King Richard

By Joanna Langfield

Yes, it’s a crowd pleaser and you can count me in as very much part of the crowd.

This story of the iconic Venus and Serena Williams’ beginnings, being taught tennis on the broken courts of Compton by their determined father, is not a fancy, artsy movie. It doesn’t try to be. And it doesn’t have to be. Because the story of how Richard Willams and his wife Oracene raised their girls, and made two of them worldwide phenoms, is magic enough. And while this against-all-odds tale is inspiring, it never overplays its hand in that arena, making sure this is a joyous watch. And I found myself, more than a few times, thinking, “I love this movie”.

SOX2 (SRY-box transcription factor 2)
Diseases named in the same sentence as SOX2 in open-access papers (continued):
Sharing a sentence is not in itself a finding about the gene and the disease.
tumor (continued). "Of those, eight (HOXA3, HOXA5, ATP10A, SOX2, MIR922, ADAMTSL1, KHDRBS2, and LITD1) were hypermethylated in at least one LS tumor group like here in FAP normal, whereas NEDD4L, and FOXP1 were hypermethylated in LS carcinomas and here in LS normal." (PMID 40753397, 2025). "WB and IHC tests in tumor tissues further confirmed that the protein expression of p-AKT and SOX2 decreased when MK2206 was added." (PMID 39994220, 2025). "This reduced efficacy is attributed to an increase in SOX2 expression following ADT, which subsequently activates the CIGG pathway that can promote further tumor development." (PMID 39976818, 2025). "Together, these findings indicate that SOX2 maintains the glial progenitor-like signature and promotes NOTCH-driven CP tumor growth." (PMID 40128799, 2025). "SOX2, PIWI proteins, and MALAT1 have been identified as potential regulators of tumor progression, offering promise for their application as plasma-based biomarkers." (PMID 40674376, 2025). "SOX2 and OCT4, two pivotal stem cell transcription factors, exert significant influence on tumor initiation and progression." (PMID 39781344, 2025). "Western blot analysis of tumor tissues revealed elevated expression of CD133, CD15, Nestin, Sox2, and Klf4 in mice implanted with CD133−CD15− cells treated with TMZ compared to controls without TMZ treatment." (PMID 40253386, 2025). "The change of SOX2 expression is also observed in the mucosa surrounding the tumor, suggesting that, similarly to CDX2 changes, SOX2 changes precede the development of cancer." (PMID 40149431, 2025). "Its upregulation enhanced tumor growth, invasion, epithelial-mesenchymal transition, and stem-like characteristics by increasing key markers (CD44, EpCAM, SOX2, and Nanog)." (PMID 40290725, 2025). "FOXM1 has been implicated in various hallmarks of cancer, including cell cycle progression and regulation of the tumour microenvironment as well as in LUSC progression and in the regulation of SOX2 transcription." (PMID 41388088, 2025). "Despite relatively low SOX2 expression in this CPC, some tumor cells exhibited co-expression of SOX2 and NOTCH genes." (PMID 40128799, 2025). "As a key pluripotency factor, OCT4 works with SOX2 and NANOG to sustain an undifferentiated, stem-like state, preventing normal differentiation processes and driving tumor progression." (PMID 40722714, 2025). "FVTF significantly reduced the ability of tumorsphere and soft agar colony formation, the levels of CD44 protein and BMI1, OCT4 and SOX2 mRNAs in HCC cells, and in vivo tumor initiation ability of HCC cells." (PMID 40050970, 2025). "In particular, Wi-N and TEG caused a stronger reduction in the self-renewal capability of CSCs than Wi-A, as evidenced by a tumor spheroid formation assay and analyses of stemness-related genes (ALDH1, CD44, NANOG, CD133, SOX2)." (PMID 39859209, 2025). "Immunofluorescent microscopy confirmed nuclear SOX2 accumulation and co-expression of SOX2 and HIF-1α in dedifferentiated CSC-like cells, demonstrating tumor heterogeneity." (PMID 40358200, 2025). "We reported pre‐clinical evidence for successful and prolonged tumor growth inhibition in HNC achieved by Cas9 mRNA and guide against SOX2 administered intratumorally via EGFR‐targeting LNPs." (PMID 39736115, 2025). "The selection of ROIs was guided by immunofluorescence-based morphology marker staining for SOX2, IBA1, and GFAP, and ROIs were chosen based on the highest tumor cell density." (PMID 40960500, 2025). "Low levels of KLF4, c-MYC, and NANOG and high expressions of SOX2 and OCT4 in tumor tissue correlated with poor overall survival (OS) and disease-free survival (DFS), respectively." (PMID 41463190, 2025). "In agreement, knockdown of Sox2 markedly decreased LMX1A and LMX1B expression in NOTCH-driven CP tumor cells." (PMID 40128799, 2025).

The heart of the story, and the film, is assured in Will Smith’s wonderful performance, showing us the determination, grit and obstinacy the world has heard so much about. While the script is pretty uncritical of the man, Smith allows some distance from that, giving a peek at some of what made Richard a frustrating but undeniable genius. It’s a treat watching this Prince grow here into a King. But, especially for those of us tennis fans who’ve been following the sisters’ careers, there are other bonuses. We’ve heard about the legendary competitive love between the girls, but while Serena has gone on to grab more headlines, the film, chronologically correctly, focuses more on Venus, who was the first to hit the national stage professionally. While she is known as the quieter of the two, we get to see here how strong and focused she has been since an early age, attributes that have served her well throughout her career both on and off the court. And we also meet the girls’ mother, shown and beautifully portrayed by Aunjanue Ellis, as a person whose presence was just as crucial and essential in raising the family as was the husband who made sure he got so much glory.